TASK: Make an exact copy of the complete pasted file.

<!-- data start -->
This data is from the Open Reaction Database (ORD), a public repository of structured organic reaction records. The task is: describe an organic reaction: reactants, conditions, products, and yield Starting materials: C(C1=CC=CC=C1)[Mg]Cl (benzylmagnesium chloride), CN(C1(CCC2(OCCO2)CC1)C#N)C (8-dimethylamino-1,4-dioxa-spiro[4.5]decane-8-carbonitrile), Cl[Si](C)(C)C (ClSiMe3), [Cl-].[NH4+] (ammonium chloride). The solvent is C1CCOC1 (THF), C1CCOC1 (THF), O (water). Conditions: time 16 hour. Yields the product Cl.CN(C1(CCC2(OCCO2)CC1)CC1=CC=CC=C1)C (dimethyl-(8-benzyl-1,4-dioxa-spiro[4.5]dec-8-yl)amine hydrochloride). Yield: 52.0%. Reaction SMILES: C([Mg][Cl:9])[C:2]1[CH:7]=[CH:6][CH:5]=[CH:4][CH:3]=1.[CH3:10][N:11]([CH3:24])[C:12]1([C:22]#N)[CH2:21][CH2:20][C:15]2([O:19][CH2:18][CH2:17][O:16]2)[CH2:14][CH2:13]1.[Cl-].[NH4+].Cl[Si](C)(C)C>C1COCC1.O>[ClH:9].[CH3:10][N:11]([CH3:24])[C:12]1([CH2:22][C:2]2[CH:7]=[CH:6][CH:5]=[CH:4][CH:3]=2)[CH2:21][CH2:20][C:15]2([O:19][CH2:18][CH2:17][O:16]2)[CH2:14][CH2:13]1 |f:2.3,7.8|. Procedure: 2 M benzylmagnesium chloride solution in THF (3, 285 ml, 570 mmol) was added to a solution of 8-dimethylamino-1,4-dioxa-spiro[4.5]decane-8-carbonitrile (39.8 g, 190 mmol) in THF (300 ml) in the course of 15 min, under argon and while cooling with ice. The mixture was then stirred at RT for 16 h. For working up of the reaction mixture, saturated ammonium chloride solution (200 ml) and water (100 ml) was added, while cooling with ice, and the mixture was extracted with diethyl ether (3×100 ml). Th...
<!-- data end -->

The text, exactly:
This data is from the Open Reaction Database (ORD), a public repository of structured organic reaction records. The task is: describe an organic reaction: reactants, conditions, products, and yield Starting materials: C(C1=CC=CC=C1)[Mg]Cl (benzylmagnesium chloride), CN(C1(CCC2(OCCO2)CC1)C#N)C (8-dimethylamino-1,4-dioxa-spiro[4.5]decane-8-carbonitrile), Cl[Si](C)(C)C (ClSiMe3), [Cl-].[NH4+] (ammonium chloride). The solvent is C1CCOC1 (THF), C1CCOC1 (THF), O (water). Conditions: time 16 hour. Yields the product Cl.CN(C1(CCC2(OCCO2)CC1)CC1=CC=CC=C1)C (dimethyl-(8-benzyl-1,4-dioxa-spiro[4.5]dec-8-yl)amine hydrochloride). Yield: 52.0%. Reaction SMILES: C([Mg][Cl:9])[C:2]1[CH:7]=[CH:6][CH:5]=[CH:4][CH:3]=1.[CH3:10][N:11]([CH3:24])[C:12]1([C:22]#N)[CH2:21][CH2:20][C:15]2([O:19][CH2:18][CH2:17][O:16]2)[CH2:14][CH2:13]1.[Cl-].[NH4+].Cl[Si](C)(C)C>C1COCC1.O>[ClH:9].[CH3:10][N:11]([CH3:24])[C:12]1([CH2:22][C:2]2[CH:7]=[CH:6][CH:5]=[CH:4][CH:3]=2)[CH2:21][CH2:20][C:15]2([O:19][CH2:18][CH2:17][O:16]2)[CH2:14][CH2:13]1 |f:2.3,7.8|. Procedure: 2 M benzylmagnesium chloride solution in THF (3, 285 ml, 570 mmol) was added to a solution of 8-dimethylamino-1,4-dioxa-spiro[4.5]decane-8-carbonitrile (39.8 g, 190 mmol) in THF (300 ml) in the course of 15 min, under argon and while cooling with ice. The mixture was then stirred at RT for 16 h. For working up of the reaction mixture, saturated ammonium chloride solution (200 ml) and water (100 ml) was added, while cooling with ice, and the mixture was extracted with diethyl ether (3×100 ml). Th...